Against this backdrop, the State Government's decision on June 18, 2016, to strike off several 'armed groups' from the official list of LWE organisations and declare them 'rogue groups' is questionable. Having to contain these groups as LWE actors, it is not clear how state Forces neutralize them under their new designation as criminal outfits. The delisting of these groups appears intended to bring down LWE-linked fatality numbers, but would fail to tackle the real issue. Significantly, this is not the first time such redefinitions have been attempted. On May 18, 2014, Jharkhand's then officiating Chief Secretary Sajal Chakraborty had declared that Jharkhand's LWE "threat (is) blown out of proportion" because criminal acts committed by Maoist splinter groups, without ideological moorings, simply inflated the number of violent incidents. It was said that only the CPI-Maoist will remain on the LWE list while splinter groups like Jharkhand Prastuti Committee (JPC), Sangharsh Janmukti Morcha (SJMM), Sashastra People's Morcha (SPM), Revolutionary Communist Centre (RCC), Jharkhand Janmukti Parishad (JJMP), PLFI and TPC may be dropped, though the proposal was not pursued at that stage.
Nevertheless, LWEs in Jharkhand do realise that the going is increasingly becoming tougher not just in the state but also in other theatres of conflict in India, including Chhattisgarh , the epicentre of Maoist violence.
The opening of two CRPF camps in the Saranda Forest - which had a dominant CPI-Maoist presence in 2009-11 - on June 20, 2016, just one kilometre from the Odisha border, will go a long way in preventing cross-border movement and strengthening anti-LWE operations. The camps in the Nuagaon and Tirilposhi areas of Saranda in the West Singhbhum District of Jharkhand will fill up the security 'vacuum' in vulnerable forest pockets used by LWEs to operate on both sides of the State border.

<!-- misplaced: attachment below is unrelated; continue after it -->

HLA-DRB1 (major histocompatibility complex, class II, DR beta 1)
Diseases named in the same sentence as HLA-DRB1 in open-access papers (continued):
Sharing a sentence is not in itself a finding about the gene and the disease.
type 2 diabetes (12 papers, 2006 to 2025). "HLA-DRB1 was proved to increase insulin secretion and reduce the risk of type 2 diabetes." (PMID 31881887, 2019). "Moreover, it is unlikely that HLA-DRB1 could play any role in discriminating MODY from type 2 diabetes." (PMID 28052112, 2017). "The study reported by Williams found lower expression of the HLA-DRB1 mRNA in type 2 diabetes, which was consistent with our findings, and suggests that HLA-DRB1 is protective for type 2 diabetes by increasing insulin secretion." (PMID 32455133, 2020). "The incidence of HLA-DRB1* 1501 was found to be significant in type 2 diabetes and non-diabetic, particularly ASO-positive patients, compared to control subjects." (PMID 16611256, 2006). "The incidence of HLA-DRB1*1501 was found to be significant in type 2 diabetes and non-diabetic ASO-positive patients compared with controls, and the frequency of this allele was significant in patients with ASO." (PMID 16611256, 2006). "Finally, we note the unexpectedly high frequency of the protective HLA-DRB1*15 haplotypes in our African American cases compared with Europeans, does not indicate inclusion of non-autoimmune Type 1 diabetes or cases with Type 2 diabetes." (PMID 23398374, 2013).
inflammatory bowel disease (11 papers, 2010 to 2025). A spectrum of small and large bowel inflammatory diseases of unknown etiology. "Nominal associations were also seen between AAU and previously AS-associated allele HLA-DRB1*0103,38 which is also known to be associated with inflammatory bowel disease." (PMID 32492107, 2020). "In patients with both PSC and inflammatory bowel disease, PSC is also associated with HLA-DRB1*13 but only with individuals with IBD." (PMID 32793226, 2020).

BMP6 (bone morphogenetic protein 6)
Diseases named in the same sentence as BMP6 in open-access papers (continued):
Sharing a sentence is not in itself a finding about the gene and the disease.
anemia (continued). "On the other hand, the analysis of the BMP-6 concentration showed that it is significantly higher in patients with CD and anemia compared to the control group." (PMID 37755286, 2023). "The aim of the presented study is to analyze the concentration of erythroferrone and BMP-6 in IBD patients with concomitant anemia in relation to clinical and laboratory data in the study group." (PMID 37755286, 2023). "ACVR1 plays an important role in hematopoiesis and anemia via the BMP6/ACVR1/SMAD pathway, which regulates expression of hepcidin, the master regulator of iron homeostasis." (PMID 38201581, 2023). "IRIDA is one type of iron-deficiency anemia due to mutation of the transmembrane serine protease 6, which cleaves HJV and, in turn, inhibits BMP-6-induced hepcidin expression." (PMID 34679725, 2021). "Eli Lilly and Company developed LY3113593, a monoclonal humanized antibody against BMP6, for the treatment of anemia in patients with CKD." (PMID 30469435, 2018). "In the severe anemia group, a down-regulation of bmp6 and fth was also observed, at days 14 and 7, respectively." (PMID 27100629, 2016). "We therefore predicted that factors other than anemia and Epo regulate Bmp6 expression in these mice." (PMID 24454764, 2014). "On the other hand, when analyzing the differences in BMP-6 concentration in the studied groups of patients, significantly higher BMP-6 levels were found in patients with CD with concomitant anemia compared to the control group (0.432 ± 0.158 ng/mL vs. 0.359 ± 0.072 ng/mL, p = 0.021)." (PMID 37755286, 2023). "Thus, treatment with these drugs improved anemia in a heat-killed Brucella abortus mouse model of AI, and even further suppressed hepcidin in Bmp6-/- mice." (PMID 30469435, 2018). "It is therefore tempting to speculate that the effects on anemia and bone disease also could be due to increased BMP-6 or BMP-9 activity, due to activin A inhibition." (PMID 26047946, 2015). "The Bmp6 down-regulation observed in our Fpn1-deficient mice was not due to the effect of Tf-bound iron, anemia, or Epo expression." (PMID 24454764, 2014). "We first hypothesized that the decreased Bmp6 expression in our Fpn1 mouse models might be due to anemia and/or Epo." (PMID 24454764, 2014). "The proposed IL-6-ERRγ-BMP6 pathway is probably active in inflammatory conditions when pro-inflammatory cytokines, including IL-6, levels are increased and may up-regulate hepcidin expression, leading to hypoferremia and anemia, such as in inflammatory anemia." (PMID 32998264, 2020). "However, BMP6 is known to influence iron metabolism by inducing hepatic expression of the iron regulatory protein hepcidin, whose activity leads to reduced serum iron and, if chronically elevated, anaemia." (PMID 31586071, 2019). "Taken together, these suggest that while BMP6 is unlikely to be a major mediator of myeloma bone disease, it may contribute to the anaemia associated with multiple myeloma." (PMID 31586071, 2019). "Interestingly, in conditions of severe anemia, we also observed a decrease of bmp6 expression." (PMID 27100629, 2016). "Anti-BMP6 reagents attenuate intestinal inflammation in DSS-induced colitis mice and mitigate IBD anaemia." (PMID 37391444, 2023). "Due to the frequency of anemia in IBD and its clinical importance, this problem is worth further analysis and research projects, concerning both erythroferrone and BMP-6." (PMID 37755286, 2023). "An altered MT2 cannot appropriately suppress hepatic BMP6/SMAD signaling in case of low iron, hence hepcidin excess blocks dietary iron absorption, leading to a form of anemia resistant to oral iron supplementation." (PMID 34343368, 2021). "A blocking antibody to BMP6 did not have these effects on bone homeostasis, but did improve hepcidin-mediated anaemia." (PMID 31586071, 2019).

Media reports on June 18, 2016, indicated that, to augment their capability and effectiveness, the top Maoist leadership has sent one of its senior leaders, Sudhakaran, to Jharkhand from Andhra Pradesh, to rebuild the organization. A source in the State Intelligence Department disclosed that Sudhakaran had reached Jharkhand and was engaged in activities to revive the party and motivate armed cadres
On June 22, 2016, a media report claimed that officials of the National Investigation Agency (NIA), who were probing arms smuggling in India's North-eastern states, had come across evidence that the Maoists operating in Jharkhand had been supplied with sophisticated M-16 rifles. Sources indicated that the weapons were sourced from Nagaland and transported to the CPI-Maoist in Jharkhand by arms syndicates.
Despite the resolve of recent Jharkhand Governments to fight CPI-Maoist and other LWE formations - after years of ambivalence under predecessor regimes - the rebels have retained the strength and resilience to spread their influence in 21 of the 24 Districts across Jharkhand. Through 2015, SFs did make considerable inroads against these groups, but the problem is far from over and will demand hard operational strategies to overcome, not the fudging of data by redefining categories of LWE groups and activities.